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University System of Maryland Sets Goals to Close Racial Graduation Gap

White and Hispanic college students enrolled in the University System of Maryland are graduating at higher rates than Black students, according to recent data collected by the university system.

Only 40 percent of Black students earn a degree within six years of entering college, compared with 65 percent of all students and more than 70 percent of Hispanics. The disparity between Black and all college graduates in the university system has increased 10 percent over the last three years, growing from 15 percent to 25 percent.

University system Chancellor William E. Kirwan says Maryland’s challenge of graduating a larger percentage of Black students in six years is a small piece of a larger national problem.

“The issue has to be put into a national context,” says Kirwan. “I don’t think that there is anything at work in Maryland that we do not see across the country. Unfortunately, underrepresented minorities have a lower graduation rate than the general student population in most states, probably in all states.”

Last year, Kirwan and the Board of Regents launched an initiative to narrow the achievement gap between Black and all students. The goal is to slice the gap in half, reducing it 12 percent by the year 2015. Each university in the system prepared campus-based strategies designed to narrow the graduation disparity gap.

“The data we have gives us benchmarks to measure our [future] performance,” says Kirwan. “Last year, each campus submitted a plan. Campuses and presidents will be held accountable for making progress towards [our] responsible and worthy goal.”

While the three historically Black universities enroll 57 percent of first-time, full-time Black freshmen in the seven-school system, they also have the lowest second-year retention rates for Black students in the system. With the exception of Salisbury University, the second-year retention rate for Black students at traditionally White institutions exceeds that of all students at traditionally White institutions in Maryland.

The data show that historically Black institutions, overall, must increase their second-year retention rates.

Coppin State University, a historically Black institution in Baltimore, has the lowest graduation rate in the system. Only 17 percent of freshmen in 2002 graduated in by 2008.

The low rate results from a number of stressors, including the socioeconomic backgrounds of many of its students and institutional instability, university officials say.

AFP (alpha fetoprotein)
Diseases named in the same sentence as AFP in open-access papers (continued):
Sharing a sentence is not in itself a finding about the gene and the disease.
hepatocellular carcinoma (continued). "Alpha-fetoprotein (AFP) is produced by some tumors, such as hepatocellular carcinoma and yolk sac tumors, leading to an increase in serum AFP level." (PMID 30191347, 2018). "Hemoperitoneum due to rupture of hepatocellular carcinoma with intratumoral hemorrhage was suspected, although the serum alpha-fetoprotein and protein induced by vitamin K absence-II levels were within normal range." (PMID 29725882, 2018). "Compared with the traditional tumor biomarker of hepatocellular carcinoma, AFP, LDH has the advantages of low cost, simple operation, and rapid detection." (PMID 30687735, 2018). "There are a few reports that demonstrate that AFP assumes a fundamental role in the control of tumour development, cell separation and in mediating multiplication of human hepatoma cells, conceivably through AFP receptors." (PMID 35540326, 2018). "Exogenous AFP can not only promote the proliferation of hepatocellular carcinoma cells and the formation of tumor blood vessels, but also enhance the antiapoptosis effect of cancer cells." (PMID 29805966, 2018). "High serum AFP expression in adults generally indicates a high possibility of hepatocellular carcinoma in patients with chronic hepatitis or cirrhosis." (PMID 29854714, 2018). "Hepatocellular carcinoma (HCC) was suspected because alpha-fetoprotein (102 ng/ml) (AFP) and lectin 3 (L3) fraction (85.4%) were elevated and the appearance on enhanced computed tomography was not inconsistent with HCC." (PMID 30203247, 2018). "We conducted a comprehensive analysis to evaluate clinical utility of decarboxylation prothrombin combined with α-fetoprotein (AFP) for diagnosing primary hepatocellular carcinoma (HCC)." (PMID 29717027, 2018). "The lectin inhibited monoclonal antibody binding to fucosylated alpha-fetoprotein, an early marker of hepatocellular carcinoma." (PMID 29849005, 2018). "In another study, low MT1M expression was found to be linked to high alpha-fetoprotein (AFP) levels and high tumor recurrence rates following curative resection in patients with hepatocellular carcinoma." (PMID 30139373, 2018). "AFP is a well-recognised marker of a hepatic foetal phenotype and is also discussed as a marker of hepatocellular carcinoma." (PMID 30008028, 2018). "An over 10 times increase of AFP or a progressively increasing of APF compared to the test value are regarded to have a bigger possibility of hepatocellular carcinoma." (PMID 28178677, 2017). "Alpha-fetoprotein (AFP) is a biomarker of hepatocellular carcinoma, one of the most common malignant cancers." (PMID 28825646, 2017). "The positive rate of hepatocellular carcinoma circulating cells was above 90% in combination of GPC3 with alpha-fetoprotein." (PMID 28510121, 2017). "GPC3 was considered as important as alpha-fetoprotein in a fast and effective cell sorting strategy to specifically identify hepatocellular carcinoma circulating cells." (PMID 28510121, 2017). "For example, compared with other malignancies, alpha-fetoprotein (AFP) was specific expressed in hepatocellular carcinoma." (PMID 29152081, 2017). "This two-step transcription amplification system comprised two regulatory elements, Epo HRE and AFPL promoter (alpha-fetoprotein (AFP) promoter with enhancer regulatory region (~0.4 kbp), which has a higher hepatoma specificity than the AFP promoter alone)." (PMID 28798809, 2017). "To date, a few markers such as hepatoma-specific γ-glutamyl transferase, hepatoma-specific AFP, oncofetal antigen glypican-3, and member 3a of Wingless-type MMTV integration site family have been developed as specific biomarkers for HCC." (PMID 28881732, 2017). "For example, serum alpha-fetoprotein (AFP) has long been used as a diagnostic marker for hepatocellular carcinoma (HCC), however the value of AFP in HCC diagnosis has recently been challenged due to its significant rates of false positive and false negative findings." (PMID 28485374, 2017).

The university has had three presidents in six years and the majority of students at Coppin come from low-income Baltimore neighborhoods and failing Baltimore public schools.

The Baltimore public school district has the third worst graduation rate in the nation, according to a 2008 study released by the publication Education Week. The study, which analyzed 2004 data, found that just 34.6 percent of Baltimore high school students graduated four years after they began school.

The graduation rate at Bowie State University is the highest among Black colleges in the system at 40 percent. The University of Maryland at Eastern Shore is next in line at 35 percent.

Says Dr. Reginald Ross, vice president for enrollment management at Coppin: “The other historically Black institutions in the area: University of Maryland at Eastern Shore, Morgan State University [which is not a part of the system] and Bowie State University, do better than Coppin in terms of graduation rates because Coppin has a different group of students. We have more Pell-eligible students than any of those universities proportionately. Our students have less family support and fewer financial resources.”

About half of Coppin freshmen take remedial math and roughly half fail freshmen English the first time they take it, The Baltimore Sun reported. The high levels of remediation prolong the graduating process, Ross says.

Coppin is currently working to develop a strategic enrollment management plan with specific goals and objective related to persistence. The institution is also reassessing its admissions criteria.

“We are an urban institution with a mission of accessibility, but we are not an open admission university. We have to find a way to find students who are much more likely to be successful,” says Ross.

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